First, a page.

Maskerade is a fantasy novel by British writer Terry Pratchett, the eighteenth book in the Discworld series.[1] The witches Granny Weatherwax and Nanny Ogg visit the Ankh-Morpork Opera House to find Agnes Nitt, a girl from Lancre, and get caught up in a story similar to The Phantom of the Opera.

First edition
AuthorTerry Pratchett
Cover artistJosh Kirby
PublisherVictor Gollancz
Publication date
Preceded byInteresting Times 
Followed byFeet of Clay 

Plot summaryEdit

The story begins with Agnes Nitt leaving Lancre to seek a career at the Opera House in Ankh-Morpork, recently purchased by Seldom Bucket, formerly a cheesemonger. When Granny Weatherwax realizes Nanny Ogg has written an immensely popular "cookbook" but has not been paid by the publisher (and that the nom de plume of 'A Lancre Witch' may lead people to believe that she rather than Nanny wrote it), the witches leave for Ankh-Morpork to collect the money. They also hope to recruit Agnes into their coven, to replace Magrat Garlick who left the coven when she became Queen of Lancre (in Lords and Ladies). This has the side benefit of distracting Granny from becoming obsessive and self-centered, or so Nanny believes to her great relief. En route, they meet Henry Slugg, an Ankh-Morporkian opera singer who adopted a Brindisian persona of Enrico Basilica to further his career but yearns for Ankh-Morporkian cuisine after years of Brindisian pasta, squid and tomato sauce; and Granny makes a deal with Death for him not to claim the fatally-ill son of an innkeeper.

Agnes Nitt is chosen as a member of the chorus, where she meets Christine, a more popular but less talented girl whose father lent Bucket large sums of money to purchase the Opera House. The Opera Ghost, who has long haunted the opera house without much incident, begins to commit seemingly random murders staged as "accidents", and also requests that Christine be given lead roles in several upcoming productions. Due to her incredibly powerful, versatile and possibly magical voice, Agnes is asked to sing the parts from the background, unbeknownst to Christine or the audience. After swapping rooms with Christine, Agnes begins receiving late-night training from the Opera Ghost originally intended for Christine.

Having discovered the problems at the Opera House and also having coerced the publisher to pay Nanny richly for her book, the witches investigate the mystery, with Granny posing as a rich patron (using Nanny's royalties), Nanny insinuating herself into the opera house staff, and Greebo being transmogrified into human form (as during Witches Abroad) to pose as Granny's companion. Agnes unmasks Walter Plinge, the janitor, as the ghost, though as he is seemingly harmless, the others are unconvinced. Andre, another employee, is suspected, but he turns out to be a Cable Street Particular. Granny determines that the finances of the Opera House, which are a complete mess, have been made so intentionally in order to hide the fact that money is being stolen, with the murders being used either as a distraction or to cover up the evidence.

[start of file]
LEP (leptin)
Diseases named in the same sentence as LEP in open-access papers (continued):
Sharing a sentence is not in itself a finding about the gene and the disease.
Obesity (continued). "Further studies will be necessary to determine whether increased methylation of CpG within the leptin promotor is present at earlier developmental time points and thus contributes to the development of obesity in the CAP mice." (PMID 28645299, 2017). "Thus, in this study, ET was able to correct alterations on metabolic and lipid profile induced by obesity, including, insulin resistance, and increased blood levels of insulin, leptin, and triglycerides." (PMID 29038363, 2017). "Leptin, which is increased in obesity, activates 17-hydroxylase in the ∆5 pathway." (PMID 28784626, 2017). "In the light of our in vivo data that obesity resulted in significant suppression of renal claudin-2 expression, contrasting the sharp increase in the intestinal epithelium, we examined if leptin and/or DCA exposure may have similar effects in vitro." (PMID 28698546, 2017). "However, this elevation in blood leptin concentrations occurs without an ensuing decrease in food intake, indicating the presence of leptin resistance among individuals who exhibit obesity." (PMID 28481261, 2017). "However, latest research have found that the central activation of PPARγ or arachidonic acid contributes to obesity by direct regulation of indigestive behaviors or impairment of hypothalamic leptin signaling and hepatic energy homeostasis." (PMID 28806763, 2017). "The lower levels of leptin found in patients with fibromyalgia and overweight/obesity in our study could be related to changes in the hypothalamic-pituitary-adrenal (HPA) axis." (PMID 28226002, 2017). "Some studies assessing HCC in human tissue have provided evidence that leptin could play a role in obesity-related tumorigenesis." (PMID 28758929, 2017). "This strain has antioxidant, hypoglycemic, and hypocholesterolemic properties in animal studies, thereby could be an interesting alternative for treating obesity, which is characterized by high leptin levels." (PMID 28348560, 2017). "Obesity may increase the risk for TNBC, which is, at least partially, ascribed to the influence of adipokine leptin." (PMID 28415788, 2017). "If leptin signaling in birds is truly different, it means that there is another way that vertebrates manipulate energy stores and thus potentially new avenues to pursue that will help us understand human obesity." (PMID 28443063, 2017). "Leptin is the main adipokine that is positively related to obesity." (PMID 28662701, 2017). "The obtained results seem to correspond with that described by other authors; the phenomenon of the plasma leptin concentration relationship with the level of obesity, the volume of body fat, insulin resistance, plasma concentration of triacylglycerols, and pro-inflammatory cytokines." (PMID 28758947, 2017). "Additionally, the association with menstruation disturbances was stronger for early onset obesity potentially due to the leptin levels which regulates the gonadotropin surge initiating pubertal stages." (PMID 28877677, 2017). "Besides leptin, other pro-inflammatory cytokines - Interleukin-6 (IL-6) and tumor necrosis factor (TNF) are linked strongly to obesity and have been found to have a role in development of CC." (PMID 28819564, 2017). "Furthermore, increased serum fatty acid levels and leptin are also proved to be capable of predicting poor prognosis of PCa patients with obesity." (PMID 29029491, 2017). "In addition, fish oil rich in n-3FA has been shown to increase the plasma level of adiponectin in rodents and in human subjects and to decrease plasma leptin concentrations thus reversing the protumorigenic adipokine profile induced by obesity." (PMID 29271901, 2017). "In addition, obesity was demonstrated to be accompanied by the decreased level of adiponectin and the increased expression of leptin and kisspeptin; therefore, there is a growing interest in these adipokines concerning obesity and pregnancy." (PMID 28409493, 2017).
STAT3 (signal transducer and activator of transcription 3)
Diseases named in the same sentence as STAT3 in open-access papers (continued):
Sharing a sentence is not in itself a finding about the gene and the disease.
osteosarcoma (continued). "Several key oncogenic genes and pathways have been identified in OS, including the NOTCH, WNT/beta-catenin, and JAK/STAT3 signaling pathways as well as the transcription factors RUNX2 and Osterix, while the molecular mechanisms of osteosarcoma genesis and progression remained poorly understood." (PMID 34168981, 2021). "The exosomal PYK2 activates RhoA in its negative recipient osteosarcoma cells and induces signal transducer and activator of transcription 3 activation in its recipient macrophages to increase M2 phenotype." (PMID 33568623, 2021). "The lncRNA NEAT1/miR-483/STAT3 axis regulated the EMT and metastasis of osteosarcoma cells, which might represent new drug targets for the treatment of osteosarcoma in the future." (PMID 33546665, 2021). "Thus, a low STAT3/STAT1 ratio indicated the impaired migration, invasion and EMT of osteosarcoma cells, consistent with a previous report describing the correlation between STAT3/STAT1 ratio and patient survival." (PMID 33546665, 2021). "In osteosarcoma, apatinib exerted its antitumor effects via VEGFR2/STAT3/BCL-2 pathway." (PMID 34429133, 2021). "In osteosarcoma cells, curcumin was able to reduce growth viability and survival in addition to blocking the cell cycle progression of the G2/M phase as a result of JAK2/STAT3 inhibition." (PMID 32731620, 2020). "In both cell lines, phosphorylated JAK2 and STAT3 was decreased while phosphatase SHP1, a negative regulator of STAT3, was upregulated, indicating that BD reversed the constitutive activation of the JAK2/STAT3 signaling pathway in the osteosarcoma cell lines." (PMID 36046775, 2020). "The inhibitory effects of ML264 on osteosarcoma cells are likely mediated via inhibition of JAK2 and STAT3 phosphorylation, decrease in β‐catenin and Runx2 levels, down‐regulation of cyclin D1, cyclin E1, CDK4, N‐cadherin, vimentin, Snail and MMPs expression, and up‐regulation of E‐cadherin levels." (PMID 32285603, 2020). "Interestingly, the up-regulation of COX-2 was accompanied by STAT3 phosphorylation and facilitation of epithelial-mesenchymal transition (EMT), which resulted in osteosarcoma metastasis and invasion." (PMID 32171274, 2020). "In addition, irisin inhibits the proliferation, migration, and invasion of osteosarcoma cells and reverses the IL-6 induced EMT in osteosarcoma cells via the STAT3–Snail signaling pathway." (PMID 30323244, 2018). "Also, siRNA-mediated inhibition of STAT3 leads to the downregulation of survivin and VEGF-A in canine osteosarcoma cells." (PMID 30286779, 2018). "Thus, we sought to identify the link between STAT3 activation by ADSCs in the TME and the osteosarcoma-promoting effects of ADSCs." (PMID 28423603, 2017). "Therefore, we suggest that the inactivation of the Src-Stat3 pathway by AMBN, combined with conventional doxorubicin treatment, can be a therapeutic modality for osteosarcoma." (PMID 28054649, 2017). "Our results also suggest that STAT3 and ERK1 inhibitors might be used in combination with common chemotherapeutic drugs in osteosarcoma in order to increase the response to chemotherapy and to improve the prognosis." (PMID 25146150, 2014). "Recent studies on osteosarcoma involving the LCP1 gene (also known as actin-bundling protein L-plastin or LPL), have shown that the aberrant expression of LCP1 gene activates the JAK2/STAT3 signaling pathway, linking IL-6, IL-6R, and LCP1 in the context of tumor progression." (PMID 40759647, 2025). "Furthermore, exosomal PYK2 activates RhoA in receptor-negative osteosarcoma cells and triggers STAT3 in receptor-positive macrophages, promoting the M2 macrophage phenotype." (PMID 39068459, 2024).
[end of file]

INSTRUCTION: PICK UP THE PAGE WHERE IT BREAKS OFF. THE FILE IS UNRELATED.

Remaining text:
It is finally revealed that two people had been masquerading as the ghost. The original (and harmless) ghost, Walter Plinge, was being psychologically manipulated and blackmailed by the second ghost, Mr Salzella (Director of Music at the Opera House), who assumed the identity to commit the murders and theft, and frame Walter if he ever came close to being caught. With the witches' help, Walter is able to overcome his fears and help defeat Salzella, who is killed by believing that the fencing staged in opera is actual lethal swordplay, dying despite not actually being injured, although not before delivering a lengthy monologue about his hatred of opera. Walter then goes on to become the new Director of Music, integrating his own music into the opera, turning them into musicals. Slugg, decidedly abandoning his Enrico Basilica persona after being assaulted and concussed by Salzella, reunites with Angeline Lawsy, his childhood sweetheart, and is introduced to his long-lost son Henry Lawsy. Agnes, after realising that she does not fit in with the environment of the opera, returns to Lancre to learn how to be a witch from Granny and to serve as the third member of the Lancre Coven.


  • Agnes Nitt (Perdita)
  • Christine, a parody of Christine Daae
  • Walter Plinge, a parody of Michael Crawford
  • Mrs. Plinge
  • Salzella
  • Seldom Bucket
  • Dr. Undershaft
  • The Opera Ghost
  • Henry Slugg (Enrico Basilica)
  • Nanny Ogg
  • Greebo
  • Granny Weatherwax
  • André
  • The Librarian
  • Death
  • The Death Of Mice


A stage adaptation by Hana Burešová and Štěpán Otčenášek (partly using adaptation by Stephen Briggs) premiered in Divadlo v Dlouhé, Prague in April 2006.[2] Pratchett attended the closing performance five years later.[3]


BuzzFeed listed Maskerade as the 11th-best Discworld novel, noting that "it works well as a parody of the tropes of opera, and as a murder mystery".[4]


  • Envoyer (German) (Issue 3 - Jan 1997)[5]


External linksEdit

Reading order guide
Preceded by 18th Discworld Novel Succeeded by
Preceded by 5th Witches Story
Published in 1995
Succeeded by